Sleep

He’d slept most of his life.

There were

be-

wilder ways of living thoroughly.

And he wanted to be wild.

And he wanted to be tiled as on the town;

just occasionally I mean.

Not all the time.

Just a bit.

And he realised now you can’t have everything

you desire; and that everything you sire

doesn’t become everything you’d

like – at least necessarily;

at least in some way untarnishedly.

And yet pleasure he now had:

from the victory he’d achieved quite partially

to the faith he had offered up to the path

his kids had trod, until adulthood stepped

them up a place from

wastrel way, and stuff.

And he saw his job was mostly done;

and although the letting go

would hurt, it had to hurt to be letting go.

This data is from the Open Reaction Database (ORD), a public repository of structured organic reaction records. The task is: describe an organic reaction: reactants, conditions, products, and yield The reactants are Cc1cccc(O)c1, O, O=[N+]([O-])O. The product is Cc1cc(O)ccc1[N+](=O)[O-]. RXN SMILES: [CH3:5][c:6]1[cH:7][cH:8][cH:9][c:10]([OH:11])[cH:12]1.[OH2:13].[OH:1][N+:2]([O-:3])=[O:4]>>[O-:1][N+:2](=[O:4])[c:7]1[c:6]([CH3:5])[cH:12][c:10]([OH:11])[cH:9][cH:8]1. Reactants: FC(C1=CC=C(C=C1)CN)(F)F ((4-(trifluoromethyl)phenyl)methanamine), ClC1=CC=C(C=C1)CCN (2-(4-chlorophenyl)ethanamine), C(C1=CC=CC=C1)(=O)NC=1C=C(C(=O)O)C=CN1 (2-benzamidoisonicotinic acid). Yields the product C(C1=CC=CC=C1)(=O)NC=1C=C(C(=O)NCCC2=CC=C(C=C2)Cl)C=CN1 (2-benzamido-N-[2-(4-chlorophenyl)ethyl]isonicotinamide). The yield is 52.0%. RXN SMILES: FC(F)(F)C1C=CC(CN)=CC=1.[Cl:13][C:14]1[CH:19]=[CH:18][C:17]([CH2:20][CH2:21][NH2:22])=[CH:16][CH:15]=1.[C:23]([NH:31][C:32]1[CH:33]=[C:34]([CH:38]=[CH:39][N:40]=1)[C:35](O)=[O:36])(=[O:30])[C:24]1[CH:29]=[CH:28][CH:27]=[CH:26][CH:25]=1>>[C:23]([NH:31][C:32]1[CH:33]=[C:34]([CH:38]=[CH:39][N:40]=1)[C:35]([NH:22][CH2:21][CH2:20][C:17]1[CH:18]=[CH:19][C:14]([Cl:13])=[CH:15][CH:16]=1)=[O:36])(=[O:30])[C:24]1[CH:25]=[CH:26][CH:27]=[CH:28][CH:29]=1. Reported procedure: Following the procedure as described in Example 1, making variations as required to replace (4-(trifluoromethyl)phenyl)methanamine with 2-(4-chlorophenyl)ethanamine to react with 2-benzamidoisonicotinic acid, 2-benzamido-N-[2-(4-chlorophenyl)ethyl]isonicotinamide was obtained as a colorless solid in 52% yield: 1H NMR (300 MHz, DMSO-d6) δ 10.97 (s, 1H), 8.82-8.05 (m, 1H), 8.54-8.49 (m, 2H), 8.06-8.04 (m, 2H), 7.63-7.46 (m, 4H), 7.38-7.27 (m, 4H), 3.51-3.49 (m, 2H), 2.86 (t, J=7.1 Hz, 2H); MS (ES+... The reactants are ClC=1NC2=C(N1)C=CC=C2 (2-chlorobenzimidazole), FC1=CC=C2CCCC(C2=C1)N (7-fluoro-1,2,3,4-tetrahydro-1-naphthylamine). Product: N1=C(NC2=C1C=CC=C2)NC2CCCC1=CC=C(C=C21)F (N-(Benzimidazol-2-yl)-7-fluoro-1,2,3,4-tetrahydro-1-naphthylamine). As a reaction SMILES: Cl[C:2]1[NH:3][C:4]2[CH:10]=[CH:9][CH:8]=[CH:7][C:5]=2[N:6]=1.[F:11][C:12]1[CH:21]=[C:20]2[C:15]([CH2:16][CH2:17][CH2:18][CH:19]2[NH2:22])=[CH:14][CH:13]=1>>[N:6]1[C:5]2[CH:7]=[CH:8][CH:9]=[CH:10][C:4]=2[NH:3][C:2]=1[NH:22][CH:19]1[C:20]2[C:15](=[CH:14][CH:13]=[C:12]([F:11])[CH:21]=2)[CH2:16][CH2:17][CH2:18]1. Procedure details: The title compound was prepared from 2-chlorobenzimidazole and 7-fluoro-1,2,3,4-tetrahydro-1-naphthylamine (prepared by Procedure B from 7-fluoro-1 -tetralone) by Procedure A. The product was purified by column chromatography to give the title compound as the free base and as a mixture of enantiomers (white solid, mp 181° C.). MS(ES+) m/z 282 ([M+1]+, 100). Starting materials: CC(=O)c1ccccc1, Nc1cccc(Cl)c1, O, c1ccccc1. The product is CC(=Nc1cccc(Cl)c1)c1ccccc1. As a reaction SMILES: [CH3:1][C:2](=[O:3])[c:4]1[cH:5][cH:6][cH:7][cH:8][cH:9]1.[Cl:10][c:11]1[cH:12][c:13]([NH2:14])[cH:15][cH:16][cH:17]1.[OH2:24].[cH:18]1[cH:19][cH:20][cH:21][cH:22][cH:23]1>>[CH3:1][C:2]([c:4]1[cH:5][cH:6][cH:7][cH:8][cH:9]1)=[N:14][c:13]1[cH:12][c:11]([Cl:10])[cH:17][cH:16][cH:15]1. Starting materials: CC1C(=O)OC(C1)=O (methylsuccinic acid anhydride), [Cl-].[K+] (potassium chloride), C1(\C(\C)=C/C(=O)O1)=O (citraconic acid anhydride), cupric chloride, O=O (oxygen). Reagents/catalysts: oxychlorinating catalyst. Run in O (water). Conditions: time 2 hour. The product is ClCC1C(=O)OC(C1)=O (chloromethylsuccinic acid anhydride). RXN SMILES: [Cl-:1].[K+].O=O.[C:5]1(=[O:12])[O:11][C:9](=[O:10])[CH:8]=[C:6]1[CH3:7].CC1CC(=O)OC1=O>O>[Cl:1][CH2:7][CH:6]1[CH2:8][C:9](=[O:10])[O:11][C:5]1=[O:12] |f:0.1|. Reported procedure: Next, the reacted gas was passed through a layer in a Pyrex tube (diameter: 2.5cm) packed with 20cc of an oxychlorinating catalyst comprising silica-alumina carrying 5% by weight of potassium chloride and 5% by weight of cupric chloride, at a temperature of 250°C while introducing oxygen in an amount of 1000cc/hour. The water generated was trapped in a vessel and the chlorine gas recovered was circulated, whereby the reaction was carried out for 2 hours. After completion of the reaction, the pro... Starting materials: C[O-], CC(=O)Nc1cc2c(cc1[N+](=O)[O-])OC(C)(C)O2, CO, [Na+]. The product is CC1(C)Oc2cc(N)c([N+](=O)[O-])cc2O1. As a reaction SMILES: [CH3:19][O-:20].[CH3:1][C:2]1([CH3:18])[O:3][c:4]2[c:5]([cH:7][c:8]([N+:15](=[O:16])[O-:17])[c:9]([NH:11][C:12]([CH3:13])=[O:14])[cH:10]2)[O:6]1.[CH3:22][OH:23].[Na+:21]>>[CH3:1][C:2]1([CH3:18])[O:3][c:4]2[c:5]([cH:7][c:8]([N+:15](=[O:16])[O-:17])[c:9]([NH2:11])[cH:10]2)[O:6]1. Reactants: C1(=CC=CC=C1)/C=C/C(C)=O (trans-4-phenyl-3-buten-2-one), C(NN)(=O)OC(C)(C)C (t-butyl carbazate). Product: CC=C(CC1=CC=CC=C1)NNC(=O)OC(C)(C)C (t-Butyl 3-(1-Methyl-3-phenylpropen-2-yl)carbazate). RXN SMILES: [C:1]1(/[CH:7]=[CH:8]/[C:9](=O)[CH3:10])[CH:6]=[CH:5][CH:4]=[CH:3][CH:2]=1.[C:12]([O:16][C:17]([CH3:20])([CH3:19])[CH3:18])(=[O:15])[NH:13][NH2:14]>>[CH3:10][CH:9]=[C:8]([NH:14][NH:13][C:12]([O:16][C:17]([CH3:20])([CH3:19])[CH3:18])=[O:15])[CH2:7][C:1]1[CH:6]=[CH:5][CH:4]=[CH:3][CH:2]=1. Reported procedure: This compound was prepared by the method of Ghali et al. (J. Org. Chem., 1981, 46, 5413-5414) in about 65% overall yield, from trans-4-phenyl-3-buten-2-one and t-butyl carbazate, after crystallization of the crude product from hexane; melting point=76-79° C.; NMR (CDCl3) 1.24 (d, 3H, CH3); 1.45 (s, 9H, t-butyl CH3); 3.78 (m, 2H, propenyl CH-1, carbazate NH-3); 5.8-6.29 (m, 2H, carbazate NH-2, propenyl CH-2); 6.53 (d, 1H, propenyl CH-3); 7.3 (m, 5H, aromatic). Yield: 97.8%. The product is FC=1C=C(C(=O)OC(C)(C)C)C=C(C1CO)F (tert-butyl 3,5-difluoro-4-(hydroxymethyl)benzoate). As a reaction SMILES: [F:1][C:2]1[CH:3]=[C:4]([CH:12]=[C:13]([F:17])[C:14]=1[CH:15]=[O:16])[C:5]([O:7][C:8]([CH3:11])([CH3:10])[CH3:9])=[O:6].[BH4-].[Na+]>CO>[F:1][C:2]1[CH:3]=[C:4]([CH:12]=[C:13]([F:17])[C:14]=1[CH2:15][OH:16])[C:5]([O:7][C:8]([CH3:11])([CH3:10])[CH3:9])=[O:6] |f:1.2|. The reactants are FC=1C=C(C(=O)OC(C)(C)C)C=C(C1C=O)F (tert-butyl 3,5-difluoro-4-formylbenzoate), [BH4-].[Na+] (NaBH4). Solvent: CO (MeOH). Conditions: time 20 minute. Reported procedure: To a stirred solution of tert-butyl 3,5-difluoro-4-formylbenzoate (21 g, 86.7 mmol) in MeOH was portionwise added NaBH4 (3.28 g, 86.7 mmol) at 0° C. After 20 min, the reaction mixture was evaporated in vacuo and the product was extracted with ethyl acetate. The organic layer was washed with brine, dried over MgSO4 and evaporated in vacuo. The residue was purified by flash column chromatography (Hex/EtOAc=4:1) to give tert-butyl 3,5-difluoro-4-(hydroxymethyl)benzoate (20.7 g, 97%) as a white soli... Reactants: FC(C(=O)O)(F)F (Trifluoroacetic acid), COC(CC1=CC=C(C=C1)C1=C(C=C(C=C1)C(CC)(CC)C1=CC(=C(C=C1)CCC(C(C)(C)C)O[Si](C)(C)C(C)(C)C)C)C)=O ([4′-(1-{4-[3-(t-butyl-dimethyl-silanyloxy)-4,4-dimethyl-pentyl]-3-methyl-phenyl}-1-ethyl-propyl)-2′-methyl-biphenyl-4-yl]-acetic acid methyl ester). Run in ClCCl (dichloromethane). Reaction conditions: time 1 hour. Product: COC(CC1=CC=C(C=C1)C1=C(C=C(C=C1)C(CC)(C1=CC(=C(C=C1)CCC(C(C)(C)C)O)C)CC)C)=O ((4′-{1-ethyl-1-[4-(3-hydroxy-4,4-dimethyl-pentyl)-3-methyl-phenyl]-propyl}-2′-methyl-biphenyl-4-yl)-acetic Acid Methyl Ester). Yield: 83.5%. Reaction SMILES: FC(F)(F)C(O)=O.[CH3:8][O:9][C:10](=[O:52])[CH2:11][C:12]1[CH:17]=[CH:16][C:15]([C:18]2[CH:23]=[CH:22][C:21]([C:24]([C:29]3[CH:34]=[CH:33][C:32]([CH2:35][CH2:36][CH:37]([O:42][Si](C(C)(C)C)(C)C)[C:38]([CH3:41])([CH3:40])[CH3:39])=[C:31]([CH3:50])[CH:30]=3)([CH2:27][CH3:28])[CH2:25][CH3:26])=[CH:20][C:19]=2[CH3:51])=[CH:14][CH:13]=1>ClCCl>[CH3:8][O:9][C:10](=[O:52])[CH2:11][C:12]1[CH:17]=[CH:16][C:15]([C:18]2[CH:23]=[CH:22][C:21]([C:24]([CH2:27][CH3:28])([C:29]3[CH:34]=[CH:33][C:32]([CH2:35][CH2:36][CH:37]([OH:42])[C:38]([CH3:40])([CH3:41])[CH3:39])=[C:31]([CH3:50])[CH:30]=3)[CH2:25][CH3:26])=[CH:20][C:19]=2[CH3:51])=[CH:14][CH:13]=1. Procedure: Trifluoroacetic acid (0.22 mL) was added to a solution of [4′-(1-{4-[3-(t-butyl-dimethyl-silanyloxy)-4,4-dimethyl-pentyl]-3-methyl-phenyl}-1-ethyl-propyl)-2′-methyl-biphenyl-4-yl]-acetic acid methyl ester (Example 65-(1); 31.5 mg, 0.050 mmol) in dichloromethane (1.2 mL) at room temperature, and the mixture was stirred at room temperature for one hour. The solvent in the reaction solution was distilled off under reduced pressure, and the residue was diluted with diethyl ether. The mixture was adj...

And so he decided his life

would be singular.

And so he devised a way of working

fine.

And yes, he would sex the occasional mate

of bedroomed landscape,

when late was

the night.

But live together, as if forever,

was no longer his chosen mode of o-

pair-

[r]ation.

For no longer did he like that idea

of begging and pleading

to share a bed, more than brother and sister

of strange and weary abode.

Soon he would leave.

Soon his home would be another.

Soon he would sleep by himself.